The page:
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    Thanks to all for the sound and very educated advice. Unfortunately, our little guy (well not so little, but still "our little guy" - we really loved hime very much) died on Thanksgiving evening.

    He had seemed to be getting somewhat better and was up and vocalizing quite a bit earlier in the day. He still wouldn't eat, but he seemed more aware and interested in his surroundings than before, so we thought he was on the mend. We managed to get some mush down him - only about 1/2 cup - towards afternoon, but only about half and hour later he started twitching and shivering, and his head began to curl back toward his side just like in the beginning of all this.

    We thought maybe he was reacting to the food, so we went ahead and gave him another dose of Thiamine a bit earlier than he was due for it. He was also very cold - pupils dilated and unresponsive as if in shock, so we put blankets on him to warm him up, and I sat and stroked him and sang to him (ever since he was a tiny kid, he always loved to be sung to).

    He seemed to relax somewhat after that - laid down, unkinked his neck and straightened out again, but very shortly after he suddenly started having strong muscle spasms along his sides and began kicking his back feet. Within a few minutes of that behavior he went into convulsions, passed out and died about 15 minutes later without regaining conciousness.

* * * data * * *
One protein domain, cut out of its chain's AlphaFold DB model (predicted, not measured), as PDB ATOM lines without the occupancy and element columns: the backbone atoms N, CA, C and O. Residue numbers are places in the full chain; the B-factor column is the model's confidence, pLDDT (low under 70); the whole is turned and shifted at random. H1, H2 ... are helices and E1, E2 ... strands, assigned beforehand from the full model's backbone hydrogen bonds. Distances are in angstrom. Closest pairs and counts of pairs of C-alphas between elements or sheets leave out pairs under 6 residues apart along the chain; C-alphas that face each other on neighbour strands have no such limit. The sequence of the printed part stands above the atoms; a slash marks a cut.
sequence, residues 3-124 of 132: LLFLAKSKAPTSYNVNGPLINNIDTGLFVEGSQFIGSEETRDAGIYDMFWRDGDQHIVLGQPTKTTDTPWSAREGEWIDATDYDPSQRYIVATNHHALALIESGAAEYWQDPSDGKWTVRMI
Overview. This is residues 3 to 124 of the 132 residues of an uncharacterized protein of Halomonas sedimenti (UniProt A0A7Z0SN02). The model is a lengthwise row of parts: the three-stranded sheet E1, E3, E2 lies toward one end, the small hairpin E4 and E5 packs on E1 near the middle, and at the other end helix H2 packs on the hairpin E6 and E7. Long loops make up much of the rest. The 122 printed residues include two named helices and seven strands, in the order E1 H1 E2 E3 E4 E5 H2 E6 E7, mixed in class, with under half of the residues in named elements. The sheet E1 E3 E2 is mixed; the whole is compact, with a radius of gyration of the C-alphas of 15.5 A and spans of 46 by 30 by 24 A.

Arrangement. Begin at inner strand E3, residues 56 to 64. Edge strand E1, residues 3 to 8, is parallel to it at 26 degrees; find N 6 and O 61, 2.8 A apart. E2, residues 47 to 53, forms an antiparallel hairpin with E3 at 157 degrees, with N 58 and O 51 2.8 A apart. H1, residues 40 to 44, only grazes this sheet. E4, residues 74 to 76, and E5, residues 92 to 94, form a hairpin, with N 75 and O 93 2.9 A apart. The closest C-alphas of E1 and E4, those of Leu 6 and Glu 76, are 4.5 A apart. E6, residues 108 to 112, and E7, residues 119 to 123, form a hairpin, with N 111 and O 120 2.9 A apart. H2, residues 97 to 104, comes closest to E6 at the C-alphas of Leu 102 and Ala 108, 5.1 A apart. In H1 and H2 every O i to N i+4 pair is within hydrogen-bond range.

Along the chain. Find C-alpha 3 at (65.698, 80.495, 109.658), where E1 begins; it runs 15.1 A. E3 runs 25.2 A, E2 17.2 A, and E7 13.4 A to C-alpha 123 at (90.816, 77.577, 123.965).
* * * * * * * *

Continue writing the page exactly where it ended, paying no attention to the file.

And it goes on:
In retrospect, I think we may have misdiagnosed polio and that he may have had listeriosis instead. We should probably have been treating with penicillin, and I'm sure the lactated ringers would have helped - he didn't seem particularly dehydrated, and we had been getting water down him periodically, but it may not have been enough.

    I feel so stupid, and of course, really sad. Our poor little guy paid the ultimate price for our ineptness and ignorance! I've been really raking myself over the coals with the "if only we had known this, or done that" stuff for the last 2 days, but of course, it doesn't help. I've also ranted and railed because we don't have a single large animal vet within an hours drive of us - and none that will make house calls anywhere! Not to mention cursing the bad luck that dumped all this on us in the midst of a holiday when no trained medical people were answering their phones. None of that helps either. He is still dead.

    The only solution to all this is education. At least, if this one had to die, we can make sure that his death was not in vain by using the lessons it has taught us. Next time a goat gets sick - and I've no illusions there WILL BE a next time (there always is) maybe we will be better prepared. Meanwhile, I am probably going to be very miserable about it all for a long time to come.

    Thanks everyone, for your help!
     
  9. cayenne47

    cayenne47 Critter Mama Supporter

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  10. Jcran

    Jcran Well-Known Member

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    I SOOOO understand your feelings. I, too, felt really dumb about it. I thought I'd tried everything! Please don't beat yourself up. You tried and you learned. And Vicki, thanks for the clarification. I thought dexamethazone was the same thing as DMSO....I can't even tell you why? Maybe the letters look the same to me. I have to say that I do feel a litttle more knowledgable about what to do next time (and god willing there won't be a next time). My deepest sympathies go out to you.